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Loss of MAFB Function in Humans and Mice Causes Duane Syndrome, Aberrant Extraocular Muscle Innervation, and Inner-Ear Defects.

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posted on 29.11.2016, 15:50 by J. G. Park, M. A. Tischfield, A. A. Nugent, L. Cheng, S. A. Di Gioia, W. M. Chan, Gail Maconachie, T. M. Bosley, C. G. Summers, D. G. Hunter, C. D. Robson, Irene Gottlob, E. C. Engle
Duane retraction syndrome (DRS) is a congenital eye-movement disorder defined by limited outward gaze and retraction of the eye on attempted inward gaze. Here, we report on three heterozygous loss-of-function MAFB mutations causing DRS and a dominant-negative MAFB mutation causing DRS and deafness. Using genotype-phenotype correlations in humans and Mafb-knockout mice, we propose a threshold model for variable loss of MAFB function. Postmortem studies of DRS have reported abducens nerve hypoplasia and aberrant innervation of the lateral rectus muscle by the oculomotor nerve. Our studies in mice now confirm this human DRS pathology. Moreover, we demonstrate that selectively disrupting abducens nerve development is sufficient to cause secondary innervation of the lateral rectus muscle by aberrant oculomotor nerve branches, which form at developmental decision regions close to target extraocular muscles. Thus, we present evidence that the primary cause of DRS is failure of the abducens nerve to fully innervate the lateral rectus muscle in early development.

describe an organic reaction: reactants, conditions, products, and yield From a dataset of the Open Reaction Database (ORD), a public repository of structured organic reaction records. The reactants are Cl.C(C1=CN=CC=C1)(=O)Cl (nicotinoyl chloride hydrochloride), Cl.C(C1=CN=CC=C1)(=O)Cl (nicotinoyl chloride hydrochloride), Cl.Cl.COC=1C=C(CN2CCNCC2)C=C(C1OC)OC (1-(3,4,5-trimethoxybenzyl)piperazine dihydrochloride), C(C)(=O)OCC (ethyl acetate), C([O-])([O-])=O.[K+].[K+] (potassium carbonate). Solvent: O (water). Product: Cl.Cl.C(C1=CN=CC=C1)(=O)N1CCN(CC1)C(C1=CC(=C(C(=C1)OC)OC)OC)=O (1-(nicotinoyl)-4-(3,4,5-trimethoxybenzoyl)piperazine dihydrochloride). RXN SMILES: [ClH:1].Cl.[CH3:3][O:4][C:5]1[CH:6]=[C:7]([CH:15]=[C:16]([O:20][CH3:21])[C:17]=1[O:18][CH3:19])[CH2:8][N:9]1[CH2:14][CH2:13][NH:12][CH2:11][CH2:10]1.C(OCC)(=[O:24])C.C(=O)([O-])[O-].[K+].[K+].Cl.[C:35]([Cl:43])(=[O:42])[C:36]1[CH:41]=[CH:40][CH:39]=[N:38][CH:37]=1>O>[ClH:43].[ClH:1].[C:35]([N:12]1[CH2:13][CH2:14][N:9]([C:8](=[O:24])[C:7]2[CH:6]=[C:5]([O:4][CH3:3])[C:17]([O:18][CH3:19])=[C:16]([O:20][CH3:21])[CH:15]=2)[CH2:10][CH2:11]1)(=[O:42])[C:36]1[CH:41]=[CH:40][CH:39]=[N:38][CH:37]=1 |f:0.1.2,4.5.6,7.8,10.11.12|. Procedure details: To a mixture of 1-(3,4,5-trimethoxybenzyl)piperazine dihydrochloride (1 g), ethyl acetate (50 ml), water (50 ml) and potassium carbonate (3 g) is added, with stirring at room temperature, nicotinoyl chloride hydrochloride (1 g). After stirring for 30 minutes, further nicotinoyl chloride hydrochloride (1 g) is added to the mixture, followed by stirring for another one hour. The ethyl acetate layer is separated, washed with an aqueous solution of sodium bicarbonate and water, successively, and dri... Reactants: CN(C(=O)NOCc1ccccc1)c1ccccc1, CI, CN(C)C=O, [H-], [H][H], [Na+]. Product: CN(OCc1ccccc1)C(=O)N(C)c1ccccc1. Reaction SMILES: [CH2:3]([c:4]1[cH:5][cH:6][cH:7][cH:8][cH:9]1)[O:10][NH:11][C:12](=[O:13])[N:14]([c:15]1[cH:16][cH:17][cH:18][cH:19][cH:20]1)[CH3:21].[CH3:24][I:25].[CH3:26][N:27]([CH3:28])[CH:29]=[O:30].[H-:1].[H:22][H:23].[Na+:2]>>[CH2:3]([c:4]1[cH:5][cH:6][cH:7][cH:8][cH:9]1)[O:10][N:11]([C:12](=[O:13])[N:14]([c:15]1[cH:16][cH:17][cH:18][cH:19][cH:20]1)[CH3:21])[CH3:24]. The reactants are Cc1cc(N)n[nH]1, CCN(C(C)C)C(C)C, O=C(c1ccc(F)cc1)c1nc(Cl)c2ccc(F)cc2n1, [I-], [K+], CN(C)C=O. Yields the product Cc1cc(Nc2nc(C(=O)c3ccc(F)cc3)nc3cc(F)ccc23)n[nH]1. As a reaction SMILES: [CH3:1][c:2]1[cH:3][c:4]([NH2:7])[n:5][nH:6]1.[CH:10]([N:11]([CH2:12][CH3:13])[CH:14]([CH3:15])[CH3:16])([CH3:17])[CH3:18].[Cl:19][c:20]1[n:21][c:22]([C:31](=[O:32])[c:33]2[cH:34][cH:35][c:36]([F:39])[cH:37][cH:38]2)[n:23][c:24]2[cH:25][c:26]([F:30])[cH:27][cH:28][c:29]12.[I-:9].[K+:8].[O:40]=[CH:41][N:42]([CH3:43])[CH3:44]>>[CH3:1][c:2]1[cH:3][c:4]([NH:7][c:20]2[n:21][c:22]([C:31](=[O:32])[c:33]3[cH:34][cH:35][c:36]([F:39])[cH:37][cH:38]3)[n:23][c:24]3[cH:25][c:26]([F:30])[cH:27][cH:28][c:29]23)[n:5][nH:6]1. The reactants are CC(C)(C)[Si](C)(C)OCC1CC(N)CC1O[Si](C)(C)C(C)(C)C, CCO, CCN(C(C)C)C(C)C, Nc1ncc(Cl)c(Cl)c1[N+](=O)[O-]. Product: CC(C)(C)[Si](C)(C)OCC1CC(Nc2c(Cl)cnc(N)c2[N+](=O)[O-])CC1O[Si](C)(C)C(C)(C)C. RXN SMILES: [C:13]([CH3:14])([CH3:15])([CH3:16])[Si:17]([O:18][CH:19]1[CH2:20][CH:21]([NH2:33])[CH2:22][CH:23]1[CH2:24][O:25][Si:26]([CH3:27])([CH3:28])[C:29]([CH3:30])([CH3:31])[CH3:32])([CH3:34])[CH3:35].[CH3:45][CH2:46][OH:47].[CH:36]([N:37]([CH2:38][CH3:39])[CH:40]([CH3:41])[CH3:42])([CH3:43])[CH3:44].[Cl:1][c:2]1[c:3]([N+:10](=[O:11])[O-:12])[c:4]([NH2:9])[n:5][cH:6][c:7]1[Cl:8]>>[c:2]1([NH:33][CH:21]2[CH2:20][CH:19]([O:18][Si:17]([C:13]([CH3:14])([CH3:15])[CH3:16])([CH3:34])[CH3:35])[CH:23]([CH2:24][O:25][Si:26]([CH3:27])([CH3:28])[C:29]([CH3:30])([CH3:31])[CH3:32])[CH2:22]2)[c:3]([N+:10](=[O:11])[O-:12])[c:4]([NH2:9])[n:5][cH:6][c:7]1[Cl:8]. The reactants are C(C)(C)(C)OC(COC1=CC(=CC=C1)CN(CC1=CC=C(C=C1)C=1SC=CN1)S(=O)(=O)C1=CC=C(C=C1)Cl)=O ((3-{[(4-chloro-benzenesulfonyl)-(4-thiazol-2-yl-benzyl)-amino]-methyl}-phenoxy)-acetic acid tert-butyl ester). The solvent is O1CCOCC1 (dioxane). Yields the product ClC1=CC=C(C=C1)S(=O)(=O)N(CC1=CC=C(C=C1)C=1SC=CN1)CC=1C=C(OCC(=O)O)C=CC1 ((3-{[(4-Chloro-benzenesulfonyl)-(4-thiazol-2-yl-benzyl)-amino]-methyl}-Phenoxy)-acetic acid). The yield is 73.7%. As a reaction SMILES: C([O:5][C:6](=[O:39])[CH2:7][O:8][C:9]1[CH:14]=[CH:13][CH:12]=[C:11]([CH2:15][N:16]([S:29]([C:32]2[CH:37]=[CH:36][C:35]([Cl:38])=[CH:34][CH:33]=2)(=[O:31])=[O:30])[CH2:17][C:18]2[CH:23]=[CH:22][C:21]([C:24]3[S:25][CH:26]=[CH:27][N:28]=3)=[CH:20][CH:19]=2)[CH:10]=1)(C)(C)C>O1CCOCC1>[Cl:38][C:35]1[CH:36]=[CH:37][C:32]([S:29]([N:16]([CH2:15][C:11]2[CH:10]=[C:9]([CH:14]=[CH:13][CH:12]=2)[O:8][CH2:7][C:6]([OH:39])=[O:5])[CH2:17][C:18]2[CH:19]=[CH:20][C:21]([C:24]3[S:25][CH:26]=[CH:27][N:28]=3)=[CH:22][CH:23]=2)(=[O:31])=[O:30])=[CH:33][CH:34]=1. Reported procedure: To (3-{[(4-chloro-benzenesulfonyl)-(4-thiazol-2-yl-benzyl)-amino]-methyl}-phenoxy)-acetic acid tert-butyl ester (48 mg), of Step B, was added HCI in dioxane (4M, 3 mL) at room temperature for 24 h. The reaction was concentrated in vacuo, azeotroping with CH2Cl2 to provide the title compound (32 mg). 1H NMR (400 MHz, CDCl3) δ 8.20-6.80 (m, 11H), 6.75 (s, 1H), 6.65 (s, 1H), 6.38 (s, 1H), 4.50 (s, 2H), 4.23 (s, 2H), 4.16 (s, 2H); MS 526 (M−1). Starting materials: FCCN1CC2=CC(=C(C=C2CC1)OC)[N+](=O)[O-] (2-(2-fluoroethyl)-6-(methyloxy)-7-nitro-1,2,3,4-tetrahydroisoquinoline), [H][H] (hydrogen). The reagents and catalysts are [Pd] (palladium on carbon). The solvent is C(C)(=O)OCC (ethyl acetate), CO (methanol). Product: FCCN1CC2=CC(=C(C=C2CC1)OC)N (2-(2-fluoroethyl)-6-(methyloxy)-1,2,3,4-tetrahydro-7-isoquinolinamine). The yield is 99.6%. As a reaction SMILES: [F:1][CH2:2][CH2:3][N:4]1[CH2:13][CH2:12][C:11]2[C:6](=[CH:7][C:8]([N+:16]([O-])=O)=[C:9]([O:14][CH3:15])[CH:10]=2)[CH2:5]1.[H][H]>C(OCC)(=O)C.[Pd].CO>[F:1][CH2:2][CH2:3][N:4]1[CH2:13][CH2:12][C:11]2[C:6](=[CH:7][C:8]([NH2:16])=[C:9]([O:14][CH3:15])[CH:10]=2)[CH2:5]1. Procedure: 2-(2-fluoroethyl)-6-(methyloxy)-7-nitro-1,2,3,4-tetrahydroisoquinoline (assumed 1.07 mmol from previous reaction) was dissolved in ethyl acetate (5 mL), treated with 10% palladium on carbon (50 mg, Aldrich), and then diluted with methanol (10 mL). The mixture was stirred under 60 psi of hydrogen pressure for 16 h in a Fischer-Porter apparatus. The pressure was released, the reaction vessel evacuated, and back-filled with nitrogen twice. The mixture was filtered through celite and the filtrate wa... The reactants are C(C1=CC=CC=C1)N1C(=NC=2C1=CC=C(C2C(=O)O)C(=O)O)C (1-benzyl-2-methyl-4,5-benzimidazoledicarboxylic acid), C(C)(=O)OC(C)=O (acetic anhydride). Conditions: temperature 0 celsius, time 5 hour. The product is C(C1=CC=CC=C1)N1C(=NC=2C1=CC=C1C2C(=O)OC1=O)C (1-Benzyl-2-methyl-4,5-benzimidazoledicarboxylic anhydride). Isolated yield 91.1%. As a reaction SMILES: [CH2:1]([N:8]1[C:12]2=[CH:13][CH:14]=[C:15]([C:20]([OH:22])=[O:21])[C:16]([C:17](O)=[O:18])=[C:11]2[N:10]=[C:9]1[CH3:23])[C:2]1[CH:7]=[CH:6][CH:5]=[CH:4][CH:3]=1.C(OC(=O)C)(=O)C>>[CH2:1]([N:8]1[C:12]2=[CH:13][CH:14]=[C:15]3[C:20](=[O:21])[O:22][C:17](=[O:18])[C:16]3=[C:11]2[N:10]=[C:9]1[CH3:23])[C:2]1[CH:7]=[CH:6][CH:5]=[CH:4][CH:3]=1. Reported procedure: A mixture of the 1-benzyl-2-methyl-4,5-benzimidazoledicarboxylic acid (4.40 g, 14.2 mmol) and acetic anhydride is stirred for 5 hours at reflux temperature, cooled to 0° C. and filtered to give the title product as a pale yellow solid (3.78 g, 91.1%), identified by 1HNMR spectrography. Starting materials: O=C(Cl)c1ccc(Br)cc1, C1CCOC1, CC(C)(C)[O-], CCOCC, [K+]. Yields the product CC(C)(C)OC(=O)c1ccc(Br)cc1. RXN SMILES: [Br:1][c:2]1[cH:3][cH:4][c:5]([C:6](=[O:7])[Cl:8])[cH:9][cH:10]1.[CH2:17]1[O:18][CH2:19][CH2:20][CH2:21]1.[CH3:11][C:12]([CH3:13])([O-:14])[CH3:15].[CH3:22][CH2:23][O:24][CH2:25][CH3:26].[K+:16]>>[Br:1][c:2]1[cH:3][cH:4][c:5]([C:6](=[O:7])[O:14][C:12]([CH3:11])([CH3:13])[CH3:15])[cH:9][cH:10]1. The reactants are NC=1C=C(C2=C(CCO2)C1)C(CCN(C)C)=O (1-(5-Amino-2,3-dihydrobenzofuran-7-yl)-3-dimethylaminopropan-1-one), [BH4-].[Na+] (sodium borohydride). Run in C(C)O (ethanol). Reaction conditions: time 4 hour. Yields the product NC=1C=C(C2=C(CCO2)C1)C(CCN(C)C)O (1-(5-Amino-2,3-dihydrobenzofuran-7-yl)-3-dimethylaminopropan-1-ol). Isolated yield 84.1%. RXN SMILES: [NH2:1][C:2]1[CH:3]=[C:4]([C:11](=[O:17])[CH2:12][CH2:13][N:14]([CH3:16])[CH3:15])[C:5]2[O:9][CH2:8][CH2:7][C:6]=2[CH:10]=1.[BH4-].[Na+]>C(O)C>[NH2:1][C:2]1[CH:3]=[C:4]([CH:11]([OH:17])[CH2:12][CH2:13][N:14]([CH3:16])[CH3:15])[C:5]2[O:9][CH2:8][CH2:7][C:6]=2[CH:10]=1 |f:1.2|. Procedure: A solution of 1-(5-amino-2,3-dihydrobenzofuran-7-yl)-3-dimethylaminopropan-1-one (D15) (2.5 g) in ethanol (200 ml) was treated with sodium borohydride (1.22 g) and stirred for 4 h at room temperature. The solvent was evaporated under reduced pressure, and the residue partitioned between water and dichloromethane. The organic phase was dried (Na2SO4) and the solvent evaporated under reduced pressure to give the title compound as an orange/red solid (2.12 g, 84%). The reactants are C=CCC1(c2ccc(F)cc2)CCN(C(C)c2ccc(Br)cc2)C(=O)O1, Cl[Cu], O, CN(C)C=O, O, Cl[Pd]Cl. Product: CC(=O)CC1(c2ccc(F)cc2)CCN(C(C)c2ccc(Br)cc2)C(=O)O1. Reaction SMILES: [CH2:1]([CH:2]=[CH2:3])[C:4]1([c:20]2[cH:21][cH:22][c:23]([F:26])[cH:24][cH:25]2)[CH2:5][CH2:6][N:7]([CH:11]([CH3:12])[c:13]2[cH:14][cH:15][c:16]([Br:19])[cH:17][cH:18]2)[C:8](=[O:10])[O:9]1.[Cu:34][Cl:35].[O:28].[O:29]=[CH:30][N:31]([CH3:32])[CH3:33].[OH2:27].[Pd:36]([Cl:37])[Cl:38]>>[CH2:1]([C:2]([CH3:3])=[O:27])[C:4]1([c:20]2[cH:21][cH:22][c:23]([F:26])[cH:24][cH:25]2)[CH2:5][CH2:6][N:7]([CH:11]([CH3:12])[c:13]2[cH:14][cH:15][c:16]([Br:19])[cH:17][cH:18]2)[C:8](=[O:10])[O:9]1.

Funding

Funding support included R01EY12498 (E.C.E.), HD018655 (E.C.E.), and Research to Prevent Blindness Inc. (C.G.S.). J.G.P. is a Howard Hughes Medical Institute Medical Research Fellow, and E.C.E. is a Howard Hughes Medical Institute Investigator.

History

Citation

American Journal of Human Genetics, 2016, 98 (6), pp. 1220-1227

Author affiliation

/Organisation/COLLEGE OF MEDICINE, BIOLOGICAL SCIENCES AND PSYCHOLOGY/MBSP Non-Medical Departments/Neuroscience, Psychology and Behaviour

Version

AM (Accepted Manuscript)

Published in

American Journal of Human Genetics

Publisher

Elsevier (Cell Press)

issn

0002-9297

eissn

1537-6605

Acceptance date

21/03/2016

Available date

29/11/2016

Publisher version

http://www.sciencedirect.com/science/article/pii/S0002929716300581

Notes

The accession numbers for the variants identified in this study are ClinVar: SCV000265995, SCV000265996, SCV000265997, and SCV000265998.

Language

en

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